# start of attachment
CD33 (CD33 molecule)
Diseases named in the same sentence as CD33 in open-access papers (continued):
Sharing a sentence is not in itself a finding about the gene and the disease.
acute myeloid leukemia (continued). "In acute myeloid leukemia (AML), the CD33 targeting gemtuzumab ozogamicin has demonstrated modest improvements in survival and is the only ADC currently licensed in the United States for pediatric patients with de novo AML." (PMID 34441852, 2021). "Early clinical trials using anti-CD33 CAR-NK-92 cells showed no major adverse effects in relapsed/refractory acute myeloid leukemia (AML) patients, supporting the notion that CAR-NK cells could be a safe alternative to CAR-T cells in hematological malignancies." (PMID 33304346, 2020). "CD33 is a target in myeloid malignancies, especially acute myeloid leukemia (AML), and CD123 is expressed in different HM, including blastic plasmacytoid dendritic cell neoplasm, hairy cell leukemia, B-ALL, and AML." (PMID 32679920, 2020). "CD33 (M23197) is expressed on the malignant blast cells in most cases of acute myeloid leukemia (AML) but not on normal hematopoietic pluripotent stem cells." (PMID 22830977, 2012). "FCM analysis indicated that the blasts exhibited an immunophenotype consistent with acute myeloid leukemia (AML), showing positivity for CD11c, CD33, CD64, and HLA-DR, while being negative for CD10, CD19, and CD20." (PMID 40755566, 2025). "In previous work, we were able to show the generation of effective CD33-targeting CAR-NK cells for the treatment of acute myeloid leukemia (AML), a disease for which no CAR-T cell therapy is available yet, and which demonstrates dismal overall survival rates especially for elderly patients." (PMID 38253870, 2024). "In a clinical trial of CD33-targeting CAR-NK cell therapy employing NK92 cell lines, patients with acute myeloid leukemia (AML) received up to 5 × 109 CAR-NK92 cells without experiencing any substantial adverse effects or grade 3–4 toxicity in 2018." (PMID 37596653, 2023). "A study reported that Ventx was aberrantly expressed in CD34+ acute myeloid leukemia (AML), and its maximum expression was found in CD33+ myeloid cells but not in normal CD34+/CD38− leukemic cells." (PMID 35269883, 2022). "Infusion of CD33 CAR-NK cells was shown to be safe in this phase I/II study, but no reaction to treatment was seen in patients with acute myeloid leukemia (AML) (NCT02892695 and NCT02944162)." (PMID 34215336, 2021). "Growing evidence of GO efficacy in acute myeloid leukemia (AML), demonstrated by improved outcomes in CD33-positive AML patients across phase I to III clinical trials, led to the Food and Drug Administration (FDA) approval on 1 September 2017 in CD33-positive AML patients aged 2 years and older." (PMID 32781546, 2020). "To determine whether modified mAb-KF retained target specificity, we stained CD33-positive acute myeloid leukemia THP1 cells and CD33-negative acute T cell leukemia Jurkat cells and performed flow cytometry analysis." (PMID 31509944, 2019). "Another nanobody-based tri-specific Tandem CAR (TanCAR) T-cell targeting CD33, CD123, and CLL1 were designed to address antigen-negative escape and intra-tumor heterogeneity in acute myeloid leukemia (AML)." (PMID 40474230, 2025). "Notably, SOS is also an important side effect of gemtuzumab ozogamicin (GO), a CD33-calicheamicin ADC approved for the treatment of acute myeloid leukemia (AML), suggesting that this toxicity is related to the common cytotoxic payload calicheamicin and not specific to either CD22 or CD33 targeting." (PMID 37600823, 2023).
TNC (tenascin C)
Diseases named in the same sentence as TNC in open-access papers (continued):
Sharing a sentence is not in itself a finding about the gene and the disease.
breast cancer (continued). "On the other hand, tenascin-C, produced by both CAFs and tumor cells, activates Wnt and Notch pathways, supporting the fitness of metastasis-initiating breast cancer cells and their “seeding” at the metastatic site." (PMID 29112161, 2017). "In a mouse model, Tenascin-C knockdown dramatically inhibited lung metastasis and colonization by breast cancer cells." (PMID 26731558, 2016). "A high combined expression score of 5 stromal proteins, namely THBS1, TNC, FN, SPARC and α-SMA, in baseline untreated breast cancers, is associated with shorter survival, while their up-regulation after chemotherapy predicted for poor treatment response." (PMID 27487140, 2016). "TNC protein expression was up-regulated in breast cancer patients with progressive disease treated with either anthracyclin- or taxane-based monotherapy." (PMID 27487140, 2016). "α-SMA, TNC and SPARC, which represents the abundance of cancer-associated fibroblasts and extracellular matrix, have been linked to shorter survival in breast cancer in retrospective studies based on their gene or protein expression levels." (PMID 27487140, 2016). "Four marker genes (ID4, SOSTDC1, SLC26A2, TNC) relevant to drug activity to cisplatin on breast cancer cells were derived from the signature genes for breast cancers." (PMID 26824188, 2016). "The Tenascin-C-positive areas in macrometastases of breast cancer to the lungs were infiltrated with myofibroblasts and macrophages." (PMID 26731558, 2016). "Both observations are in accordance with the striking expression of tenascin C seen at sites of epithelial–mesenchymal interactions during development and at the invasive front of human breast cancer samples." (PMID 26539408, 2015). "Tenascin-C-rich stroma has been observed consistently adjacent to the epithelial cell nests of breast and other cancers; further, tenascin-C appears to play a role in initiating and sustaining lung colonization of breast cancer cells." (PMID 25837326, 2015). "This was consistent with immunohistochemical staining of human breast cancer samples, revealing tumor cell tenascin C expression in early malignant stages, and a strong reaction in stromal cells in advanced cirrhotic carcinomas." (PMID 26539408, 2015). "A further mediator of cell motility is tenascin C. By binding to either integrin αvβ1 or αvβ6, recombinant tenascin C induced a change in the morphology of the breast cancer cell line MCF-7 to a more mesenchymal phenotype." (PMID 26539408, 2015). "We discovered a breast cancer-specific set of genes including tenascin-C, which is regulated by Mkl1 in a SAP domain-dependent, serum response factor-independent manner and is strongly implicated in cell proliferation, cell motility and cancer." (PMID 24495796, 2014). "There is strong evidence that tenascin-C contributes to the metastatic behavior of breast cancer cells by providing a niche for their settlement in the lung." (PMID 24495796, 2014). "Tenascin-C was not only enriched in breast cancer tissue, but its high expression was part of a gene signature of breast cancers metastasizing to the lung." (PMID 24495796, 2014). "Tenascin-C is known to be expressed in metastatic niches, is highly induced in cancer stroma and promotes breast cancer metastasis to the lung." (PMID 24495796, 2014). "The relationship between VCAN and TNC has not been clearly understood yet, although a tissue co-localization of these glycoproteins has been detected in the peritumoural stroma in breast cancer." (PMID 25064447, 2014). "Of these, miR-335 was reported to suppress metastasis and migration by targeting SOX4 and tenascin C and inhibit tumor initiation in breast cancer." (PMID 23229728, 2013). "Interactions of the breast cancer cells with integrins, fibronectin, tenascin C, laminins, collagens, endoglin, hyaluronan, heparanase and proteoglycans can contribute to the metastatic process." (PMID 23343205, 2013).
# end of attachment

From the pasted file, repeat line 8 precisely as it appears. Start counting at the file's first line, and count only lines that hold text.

breast cancer (continued). "On the other hand, tenascin-C, produced by both CAFs and tumor cells, activates Wnt and Notch pathways, supporting the fitness of metastasis-initiating breast cancer cells and their “seeding” at the metastatic site." (PMID 29112161, 2017). "In a mouse model, Tenascin-C knockdown dramatically inhibited lung metastasis and colonization by breast cancer cells." (PMID 26731558, 2016). "A high combined expression score of 5 stromal proteins, namely THBS1, TNC, FN, SPARC and α-SMA, in baseline untreated breast cancers, is associated with shorter survival, while their up-regulation after chemotherapy predicted for poor treatment response." (PMID 27487140, 2016). "TNC protein expression was up-regulated in breast cancer patients with progressive disease treated with either anthracyclin- or taxane-based monotherapy." (PMID 27487140, 2016). "α-SMA, TNC and SPARC, which represents the abundance of cancer-associated fibroblasts and extracellular matrix, have been linked to shorter survival in breast cancer in retrospective studies based on their gene or protein expression levels." (PMID 27487140, 2016). "Four marker genes (ID4, SOSTDC1, SLC26A2, TNC) relevant to drug activity to cisplatin on breast cancer cells were derived from the signature genes for breast cancers." (PMID 26824188, 2016). "The Tenascin-C-positive areas in macrometastases of breast cancer to the lungs were infiltrated with myofibroblasts and macrophages." (PMID 26731558, 2016). "Both observations are in accordance with the striking expression of tenascin C seen at sites of epithelial–mesenchymal interactions during development and at the invasive front of human breast cancer samples." (PMID 26539408, 2015). "Tenascin-C-rich stroma has been observed consistently adjacent to the epithelial cell nests of breast and other cancers; further, tenascin-C appears to play a role in initiating and sustaining lung colonization of breast cancer cells." (PMID 25837326, 2015). "This was consistent with immunohistochemical staining of human breast cancer samples, revealing tumor cell tenascin C expression in early malignant stages, and a strong reaction in stromal cells in advanced cirrhotic carcinomas." (PMID 26539408, 2015). "A further mediator of cell motility is tenascin C. By binding to either integrin αvβ1 or αvβ6, recombinant tenascin C induced a change in the morphology of the breast cancer cell line MCF-7 to a more mesenchymal phenotype." (PMID 26539408, 2015). "We discovered a breast cancer-specific set of genes including tenascin-C, which is regulated by Mkl1 in a SAP domain-dependent, serum response factor-independent manner and is strongly implicated in cell proliferation, cell motility and cancer." (PMID 24495796, 2014). "There is strong evidence that tenascin-C contributes to the metastatic behavior of breast cancer cells by providing a niche for their settlement in the lung." (PMID 24495796, 2014). "Tenascin-C was not only enriched in breast cancer tissue, but its high expression was part of a gene signature of breast cancers metastasizing to the lung." (PMID 24495796, 2014). "Tenascin-C is known to be expressed in metastatic niches, is highly induced in cancer stroma and promotes breast cancer metastasis to the lung." (PMID 24495796, 2014). "The relationship between VCAN and TNC has not been clearly understood yet, although a tissue co-localization of these glycoproteins has been detected in the peritumoural stroma in breast cancer." (PMID 25064447, 2014). "Of these, miR-335 was reported to suppress metastasis and migration by targeting SOX4 and tenascin C and inhibit tumor initiation in breast cancer." (PMID 23229728, 2013). "Interactions of the breast cancer cells with integrins, fibronectin, tenascin C, laminins, collagens, endoglin, hyaluronan, heparanase and proteoglycans can contribute to the metastatic process." (PMID 23343205, 2013).